- Three bundles of contemporary copies of letters and papers relating to Keene's mission as envoy-extraordinary to the Spanish court
- ink on paper
including correspondence between Keene and the Foreign minister, Thomas, Duke of Newcastle, and between Keene and the Spanish Secretary of State Sebastian de la Cuadra, petitions and memorials by British merchants in the Americas, letters of British prisoners of the Spanish in Havana and elsewhere ("...the place we are in is 130 foot long, and about 30 foot broad and 300 and odd slaves with Iron on and Chaines and as full of vermine as you can think..."), minutes of meetings, details of recompense demanded by the British crown for Spanish depredations of merchant shipping, one bundle comprising earlier papers relating to disputes between British merchants and the Spanish in the West Indies, including instructions to Admiral Charles Stewart, Commander in Chief of the Jamaica station, altogether c.57 items, 1729-39 but mostly 1737-39, dust staining
This is one of 22 lots that have been removed from Holywell House, Hampshire, the home of the Villiers family, Earls of Clarendon. They chiefly relate to the life and careers of two contemporaries: Henry Hyde, Viscount Cornbury (1710-53), and Thomas Villiers (1709-86), created successively Baron Hyde of Hindon (1756) and Earl of Clarendon (1776).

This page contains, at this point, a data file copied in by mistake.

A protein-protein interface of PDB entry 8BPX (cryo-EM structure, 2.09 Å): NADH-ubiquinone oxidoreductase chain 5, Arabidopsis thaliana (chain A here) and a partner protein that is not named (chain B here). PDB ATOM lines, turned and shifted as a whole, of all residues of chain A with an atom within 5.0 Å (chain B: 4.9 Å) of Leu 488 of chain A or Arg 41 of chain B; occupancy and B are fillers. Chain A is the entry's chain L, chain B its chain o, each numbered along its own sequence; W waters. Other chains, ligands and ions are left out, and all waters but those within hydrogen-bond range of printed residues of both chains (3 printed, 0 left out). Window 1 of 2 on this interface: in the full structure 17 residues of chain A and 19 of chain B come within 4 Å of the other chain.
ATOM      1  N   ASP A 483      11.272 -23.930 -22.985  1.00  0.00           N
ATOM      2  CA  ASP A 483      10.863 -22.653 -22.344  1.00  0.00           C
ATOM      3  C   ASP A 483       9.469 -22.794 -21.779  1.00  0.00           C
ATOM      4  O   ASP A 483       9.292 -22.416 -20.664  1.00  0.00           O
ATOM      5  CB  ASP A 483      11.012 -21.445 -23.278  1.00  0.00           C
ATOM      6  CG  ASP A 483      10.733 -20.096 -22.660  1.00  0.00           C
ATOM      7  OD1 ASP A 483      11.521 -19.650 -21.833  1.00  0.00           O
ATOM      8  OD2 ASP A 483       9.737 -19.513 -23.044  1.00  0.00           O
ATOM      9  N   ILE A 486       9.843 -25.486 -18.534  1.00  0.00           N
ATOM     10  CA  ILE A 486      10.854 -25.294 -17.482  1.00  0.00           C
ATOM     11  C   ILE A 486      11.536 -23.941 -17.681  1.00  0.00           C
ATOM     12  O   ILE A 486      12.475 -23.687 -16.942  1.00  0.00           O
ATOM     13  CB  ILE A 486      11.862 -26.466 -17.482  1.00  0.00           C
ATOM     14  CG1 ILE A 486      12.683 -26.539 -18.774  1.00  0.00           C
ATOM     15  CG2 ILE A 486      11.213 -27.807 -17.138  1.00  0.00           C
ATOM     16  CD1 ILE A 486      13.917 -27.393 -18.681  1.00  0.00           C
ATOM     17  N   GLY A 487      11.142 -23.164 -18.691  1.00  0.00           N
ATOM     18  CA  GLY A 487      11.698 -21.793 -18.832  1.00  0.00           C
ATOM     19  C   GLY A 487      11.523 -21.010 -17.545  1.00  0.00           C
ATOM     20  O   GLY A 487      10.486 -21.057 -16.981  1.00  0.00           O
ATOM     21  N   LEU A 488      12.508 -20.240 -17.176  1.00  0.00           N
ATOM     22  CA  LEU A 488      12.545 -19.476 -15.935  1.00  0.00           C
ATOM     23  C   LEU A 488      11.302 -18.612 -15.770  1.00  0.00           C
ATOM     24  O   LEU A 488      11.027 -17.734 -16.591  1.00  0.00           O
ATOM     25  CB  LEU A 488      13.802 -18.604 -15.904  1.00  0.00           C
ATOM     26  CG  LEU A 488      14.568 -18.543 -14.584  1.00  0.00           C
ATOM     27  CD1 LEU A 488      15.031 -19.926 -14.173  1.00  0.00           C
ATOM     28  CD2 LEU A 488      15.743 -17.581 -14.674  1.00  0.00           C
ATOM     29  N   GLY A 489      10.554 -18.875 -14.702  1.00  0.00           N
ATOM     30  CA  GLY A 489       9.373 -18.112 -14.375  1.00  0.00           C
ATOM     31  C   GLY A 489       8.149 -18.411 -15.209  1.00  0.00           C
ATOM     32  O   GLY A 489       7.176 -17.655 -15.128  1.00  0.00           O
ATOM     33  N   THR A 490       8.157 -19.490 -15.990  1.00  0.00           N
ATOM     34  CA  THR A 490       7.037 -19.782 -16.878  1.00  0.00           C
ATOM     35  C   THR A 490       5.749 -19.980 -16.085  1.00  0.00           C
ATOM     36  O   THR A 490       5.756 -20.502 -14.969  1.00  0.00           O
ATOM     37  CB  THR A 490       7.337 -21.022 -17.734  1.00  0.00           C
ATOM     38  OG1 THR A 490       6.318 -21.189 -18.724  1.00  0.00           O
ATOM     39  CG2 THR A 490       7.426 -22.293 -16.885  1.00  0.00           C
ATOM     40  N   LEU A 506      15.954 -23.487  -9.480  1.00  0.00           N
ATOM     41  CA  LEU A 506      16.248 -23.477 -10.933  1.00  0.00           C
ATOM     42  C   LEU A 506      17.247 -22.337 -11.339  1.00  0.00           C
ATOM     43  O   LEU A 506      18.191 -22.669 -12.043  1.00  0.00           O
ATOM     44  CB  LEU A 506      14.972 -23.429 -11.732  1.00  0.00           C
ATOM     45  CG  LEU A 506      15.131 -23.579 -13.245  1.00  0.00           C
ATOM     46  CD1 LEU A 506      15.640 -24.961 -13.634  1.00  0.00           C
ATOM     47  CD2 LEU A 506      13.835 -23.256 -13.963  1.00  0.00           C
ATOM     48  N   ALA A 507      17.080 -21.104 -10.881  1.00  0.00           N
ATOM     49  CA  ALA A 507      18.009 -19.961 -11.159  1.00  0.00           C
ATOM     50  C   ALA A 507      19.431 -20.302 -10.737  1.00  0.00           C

Cornbury was the last heir to the Earldom of Clarendon that had been created for the statesman and historian Edward Hyde (1609-1674). Cornbury had Jacobite sympathies but was MP for the University of Oxford – with which his family had powerful connections – from 1732 until 1751. He became disillusioned with politics in the later 1740s and spent his final years in France. Cornbury counted Pope and Swift amongst his friends, and was himself the author of pamphlets and at least two plays (see lots 6 and 7). He died, unmarried, in Paris in 1753. Most of Cornbury’s property was inherited by his niece, Charlotte (née Capel). Thomas Villiers, second son of the Earl of Jersey, was her husband. Villiers had spent the 1730s and ‘40s as a diplomat mostly in the German-speaking world (none of his diplomatic papers are included in this offering) and, following his retirement from the diplomatic service, he entered government in the 1760s. As Chancellor of the Duchy of Lancaster (1771-82 and 1783-86), Clarendon was in Cabinet during the American War of Independence (see lots 14-19).
AN INSIGHT INTO TENSIONS BETWEEN BRITAIN AND SPAIN, CHIEFLY OVER THE SLAVE TRADE IN THE CARIBBEAN. Sir Benjamin Keene (1697-1757) was a diplomat with extensive experience in Spain at a time of growing tension over British rights to trade into Spanish America. These copies were presumably produced for Lord Cornbury.